When the Yankees are in a do-or-die game in the postseason, they won’t have a starter like Corey Kluber (Cleveland), Chris Sale (Boston), or Justin Verlander (Houston) to turn to.


National League

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LA Dodgers shortstop Corey Seager (Arturo Pardavila III (Wikimedia Commons) CC License)

Los Angeles Dodgers: Momentum

This has been a tale of two seasons for the Dodgers. L.A. was the biggest story in baseball during the first four months of the year as the team blitzed through the National League and set the record for the best 50-game stretch in over a century. They weren’t just good, they were legendary. Sports Illustrated hailed them as the best team ever and they were well on their way to eclipsing the 2001 Seattle Mariners as recently as August 24th.

That’s when everything fell apart. The Dodgers went into an inexplicable tailspin and lost 11 straight games and 16 of 17. Injuries were partially to blame, but they weren’t the only culprit. Hitters couldn’t drive the ball, pitchers couldn’t paint the corners, and fielders couldn’t make clean plays. It was a complete and utter collapse and it came at the absolute worst time as teams are supposed to be peaking. If the Dodgers don’t get off to a quick start in the ALDS, doubt is going to seep in. Are we really the best team? Were we ever actually good or was that just a dream I had? Can we see if Kirk Gibson is around?


Washington Nationals: Starting Pitching Health

The Nats have arguably the best starting pitching trio in baseball between Max Scherzer, Stephen Strasburg, and Gio Gonzalez. Here’s the problem: Scherzer isn’t healthy, Strasburg has the durability of a china doll, and Gonzalez has been at best compost and at worst steaming garbage down the stretch. Gio only made it past the fifth inning once in his last five starts and saw his ERA rise by nearly half a run in the final month of the season. It’s still under 3.00 (2.96) because he was phenomenal in the first half, but there are serious questions about how much gas is left in the tank after 32 regular season starts and 201 innings.

If Scherzer’s hamstring problem either keeps him out of the NLDS or renders him less than the Cy Young favorite he’s been this year, Washington is in trouble. Strasburg isn’t the Madison Bumgarner-type you can turn to on short rest, and the Nats don’t have the bullpen to make up for playoff lulls from Scherzer and Gonzalez. The Nats need their big three to dominate if they’re going to overcome their historical playoff woes.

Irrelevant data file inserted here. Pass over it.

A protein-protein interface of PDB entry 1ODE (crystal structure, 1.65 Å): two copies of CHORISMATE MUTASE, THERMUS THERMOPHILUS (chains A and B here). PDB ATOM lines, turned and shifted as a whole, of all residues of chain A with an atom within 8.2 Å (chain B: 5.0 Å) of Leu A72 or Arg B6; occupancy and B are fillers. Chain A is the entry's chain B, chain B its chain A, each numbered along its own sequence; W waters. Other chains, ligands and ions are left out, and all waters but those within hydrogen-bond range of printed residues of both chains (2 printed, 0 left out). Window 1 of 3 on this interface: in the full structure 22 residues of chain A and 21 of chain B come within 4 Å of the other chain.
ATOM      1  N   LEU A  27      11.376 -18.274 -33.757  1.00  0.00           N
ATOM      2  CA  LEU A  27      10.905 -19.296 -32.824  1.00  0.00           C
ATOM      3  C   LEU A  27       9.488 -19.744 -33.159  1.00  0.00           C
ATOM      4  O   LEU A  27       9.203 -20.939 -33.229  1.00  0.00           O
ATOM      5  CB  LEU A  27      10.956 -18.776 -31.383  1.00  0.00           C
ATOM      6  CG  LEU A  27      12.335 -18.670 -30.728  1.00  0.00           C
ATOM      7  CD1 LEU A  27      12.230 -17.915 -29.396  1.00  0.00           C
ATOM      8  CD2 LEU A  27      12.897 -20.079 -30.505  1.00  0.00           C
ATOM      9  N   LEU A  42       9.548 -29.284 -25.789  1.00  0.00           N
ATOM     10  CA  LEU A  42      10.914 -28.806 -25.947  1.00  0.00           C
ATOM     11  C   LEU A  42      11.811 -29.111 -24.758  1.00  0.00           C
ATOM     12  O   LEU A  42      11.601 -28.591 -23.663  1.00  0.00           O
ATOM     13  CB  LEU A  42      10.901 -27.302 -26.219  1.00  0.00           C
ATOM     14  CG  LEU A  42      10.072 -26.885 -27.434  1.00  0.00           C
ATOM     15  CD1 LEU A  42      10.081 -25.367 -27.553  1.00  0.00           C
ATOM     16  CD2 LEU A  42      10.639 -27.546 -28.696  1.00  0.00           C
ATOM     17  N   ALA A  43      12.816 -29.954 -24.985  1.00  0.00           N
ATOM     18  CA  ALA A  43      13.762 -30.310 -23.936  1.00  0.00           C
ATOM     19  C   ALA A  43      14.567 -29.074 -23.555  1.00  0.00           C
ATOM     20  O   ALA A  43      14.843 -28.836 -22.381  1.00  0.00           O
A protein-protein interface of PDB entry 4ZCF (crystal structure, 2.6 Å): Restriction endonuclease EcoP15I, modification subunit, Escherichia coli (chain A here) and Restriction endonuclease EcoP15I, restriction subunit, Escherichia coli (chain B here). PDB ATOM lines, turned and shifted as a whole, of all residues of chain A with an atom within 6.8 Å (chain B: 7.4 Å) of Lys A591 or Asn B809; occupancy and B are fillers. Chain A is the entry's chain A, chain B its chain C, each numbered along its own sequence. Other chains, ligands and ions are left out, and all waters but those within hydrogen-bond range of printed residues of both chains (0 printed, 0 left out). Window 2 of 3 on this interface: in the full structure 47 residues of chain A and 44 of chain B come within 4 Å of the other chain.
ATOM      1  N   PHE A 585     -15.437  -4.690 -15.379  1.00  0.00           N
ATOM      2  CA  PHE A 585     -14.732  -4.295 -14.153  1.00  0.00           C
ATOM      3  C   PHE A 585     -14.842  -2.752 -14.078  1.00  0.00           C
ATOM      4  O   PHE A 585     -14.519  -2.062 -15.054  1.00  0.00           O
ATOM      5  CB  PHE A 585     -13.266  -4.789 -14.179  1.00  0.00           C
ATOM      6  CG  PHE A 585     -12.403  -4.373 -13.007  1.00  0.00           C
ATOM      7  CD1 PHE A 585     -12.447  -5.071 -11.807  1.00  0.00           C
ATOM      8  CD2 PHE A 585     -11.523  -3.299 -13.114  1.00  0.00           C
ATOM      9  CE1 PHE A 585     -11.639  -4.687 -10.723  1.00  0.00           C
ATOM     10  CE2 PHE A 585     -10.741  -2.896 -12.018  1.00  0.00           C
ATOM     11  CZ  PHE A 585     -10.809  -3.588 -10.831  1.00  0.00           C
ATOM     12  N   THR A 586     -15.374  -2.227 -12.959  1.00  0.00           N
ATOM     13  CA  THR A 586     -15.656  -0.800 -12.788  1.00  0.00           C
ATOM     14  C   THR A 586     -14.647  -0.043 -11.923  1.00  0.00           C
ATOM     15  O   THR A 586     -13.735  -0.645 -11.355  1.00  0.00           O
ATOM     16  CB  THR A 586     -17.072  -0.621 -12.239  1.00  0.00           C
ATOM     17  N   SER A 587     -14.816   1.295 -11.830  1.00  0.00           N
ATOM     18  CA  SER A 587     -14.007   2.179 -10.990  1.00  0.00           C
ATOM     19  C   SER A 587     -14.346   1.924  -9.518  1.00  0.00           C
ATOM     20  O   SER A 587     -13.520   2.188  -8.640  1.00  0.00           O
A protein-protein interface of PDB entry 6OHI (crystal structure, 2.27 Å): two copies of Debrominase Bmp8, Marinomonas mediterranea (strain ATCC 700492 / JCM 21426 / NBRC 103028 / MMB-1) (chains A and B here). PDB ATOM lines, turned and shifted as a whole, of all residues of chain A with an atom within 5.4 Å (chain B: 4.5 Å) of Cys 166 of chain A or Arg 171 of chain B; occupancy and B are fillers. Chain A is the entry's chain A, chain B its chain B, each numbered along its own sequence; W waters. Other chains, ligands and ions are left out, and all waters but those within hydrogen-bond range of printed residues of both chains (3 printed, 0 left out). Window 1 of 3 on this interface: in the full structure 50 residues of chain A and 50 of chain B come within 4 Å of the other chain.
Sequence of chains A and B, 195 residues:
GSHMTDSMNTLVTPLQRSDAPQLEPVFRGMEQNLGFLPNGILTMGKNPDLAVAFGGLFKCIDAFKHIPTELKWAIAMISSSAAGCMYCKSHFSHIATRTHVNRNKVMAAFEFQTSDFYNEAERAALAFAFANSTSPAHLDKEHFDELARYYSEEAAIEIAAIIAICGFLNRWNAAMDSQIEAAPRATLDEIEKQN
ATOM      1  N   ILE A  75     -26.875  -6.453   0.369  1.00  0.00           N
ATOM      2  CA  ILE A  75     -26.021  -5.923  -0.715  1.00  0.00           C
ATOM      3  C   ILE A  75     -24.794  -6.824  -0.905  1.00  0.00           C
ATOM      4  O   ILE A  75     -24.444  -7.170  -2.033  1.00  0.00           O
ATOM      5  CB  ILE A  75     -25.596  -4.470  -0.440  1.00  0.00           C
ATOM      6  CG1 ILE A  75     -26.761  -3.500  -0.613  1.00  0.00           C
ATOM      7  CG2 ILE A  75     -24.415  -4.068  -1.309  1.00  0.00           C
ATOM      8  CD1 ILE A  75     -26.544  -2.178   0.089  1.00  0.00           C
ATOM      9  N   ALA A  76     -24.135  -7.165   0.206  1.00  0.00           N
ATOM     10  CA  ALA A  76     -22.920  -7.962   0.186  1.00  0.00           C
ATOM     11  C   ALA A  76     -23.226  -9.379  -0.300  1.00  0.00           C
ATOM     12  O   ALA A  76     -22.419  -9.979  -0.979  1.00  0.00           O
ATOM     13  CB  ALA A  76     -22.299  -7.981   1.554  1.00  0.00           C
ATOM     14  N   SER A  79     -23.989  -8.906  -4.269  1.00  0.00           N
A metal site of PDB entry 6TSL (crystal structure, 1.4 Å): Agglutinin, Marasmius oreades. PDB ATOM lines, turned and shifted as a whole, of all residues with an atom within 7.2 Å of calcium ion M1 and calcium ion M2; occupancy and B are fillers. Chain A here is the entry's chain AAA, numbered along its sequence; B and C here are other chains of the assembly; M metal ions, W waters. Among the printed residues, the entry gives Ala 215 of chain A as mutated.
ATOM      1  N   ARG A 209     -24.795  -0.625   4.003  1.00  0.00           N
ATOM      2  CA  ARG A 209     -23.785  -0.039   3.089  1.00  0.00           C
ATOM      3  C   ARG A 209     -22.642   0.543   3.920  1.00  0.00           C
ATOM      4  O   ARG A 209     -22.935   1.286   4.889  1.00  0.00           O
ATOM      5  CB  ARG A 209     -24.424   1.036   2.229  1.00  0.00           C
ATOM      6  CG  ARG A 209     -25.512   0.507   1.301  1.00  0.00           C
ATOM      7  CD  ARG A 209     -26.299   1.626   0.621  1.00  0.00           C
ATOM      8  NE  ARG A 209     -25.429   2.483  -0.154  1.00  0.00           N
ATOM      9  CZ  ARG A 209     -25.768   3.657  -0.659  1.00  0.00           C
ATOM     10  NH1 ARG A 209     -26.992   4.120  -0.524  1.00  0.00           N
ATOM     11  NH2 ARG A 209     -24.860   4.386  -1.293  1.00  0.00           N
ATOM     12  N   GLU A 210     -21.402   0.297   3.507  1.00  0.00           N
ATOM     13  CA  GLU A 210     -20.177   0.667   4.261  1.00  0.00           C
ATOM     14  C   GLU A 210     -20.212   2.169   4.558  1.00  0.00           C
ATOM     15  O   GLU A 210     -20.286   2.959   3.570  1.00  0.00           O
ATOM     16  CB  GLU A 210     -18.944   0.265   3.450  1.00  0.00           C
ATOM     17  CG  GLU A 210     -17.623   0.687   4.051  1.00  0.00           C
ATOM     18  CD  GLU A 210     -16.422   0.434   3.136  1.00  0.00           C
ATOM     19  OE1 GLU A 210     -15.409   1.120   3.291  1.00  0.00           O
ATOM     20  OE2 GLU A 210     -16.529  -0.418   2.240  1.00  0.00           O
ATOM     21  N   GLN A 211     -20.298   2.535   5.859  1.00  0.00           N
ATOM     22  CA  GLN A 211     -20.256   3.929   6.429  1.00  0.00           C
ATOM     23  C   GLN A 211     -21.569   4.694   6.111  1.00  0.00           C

Chicago Cubs: Outfield Defense

Defensively speaking, Jason Heyward is one of the best outfielders in the league, possessing a 1.84 DWAR. But his right-field corner is the only one the Cubs have locked down. The Cubs have an average defender in CF when they choose to play Ian Happ there, but they sacrifice some offense when they do, with Happ batting just .253.

The Cubs are likely to roll out a lineup that features Jon Jay in CF and Kyle Schwarber in LF, which is a real liability with the other team at the plate. Jay possesses a DWAR of -0.4 and Schwarber is even worse at -0.9. If the two continue to be issues in the field, the Nationals’ potent offense will take advantage in the NLDS. But without Jay’s 112 hits in the lineup, the Cubs could have a difficult time getting on base against Washington’s elite rotation.


Arizona Diamondbacks: Infield Defense

Only four teams in the Majors committed more errors than the Arizona Diamondbacks in the regular season, and their .982 fielding-percentage had them tied for 23rd. Excluding Paul Goldschmidt, no player in Arizona’s infield possesses a fielding-percentage better than .966. The Diamondbacks pitching has been a major strength this season, but it will be for nothing if they can’t field the baseball.



Perry is a regular contributor to MTS and a die-hard Broncos fan. Yes, he does remember the five Super Bowl losses, but likely remembers all your teams shortcomings, too. Consider yourself warned. Though his love for the Broncos may seem unconditional, Mr. Port never mixes his emotions with gambling.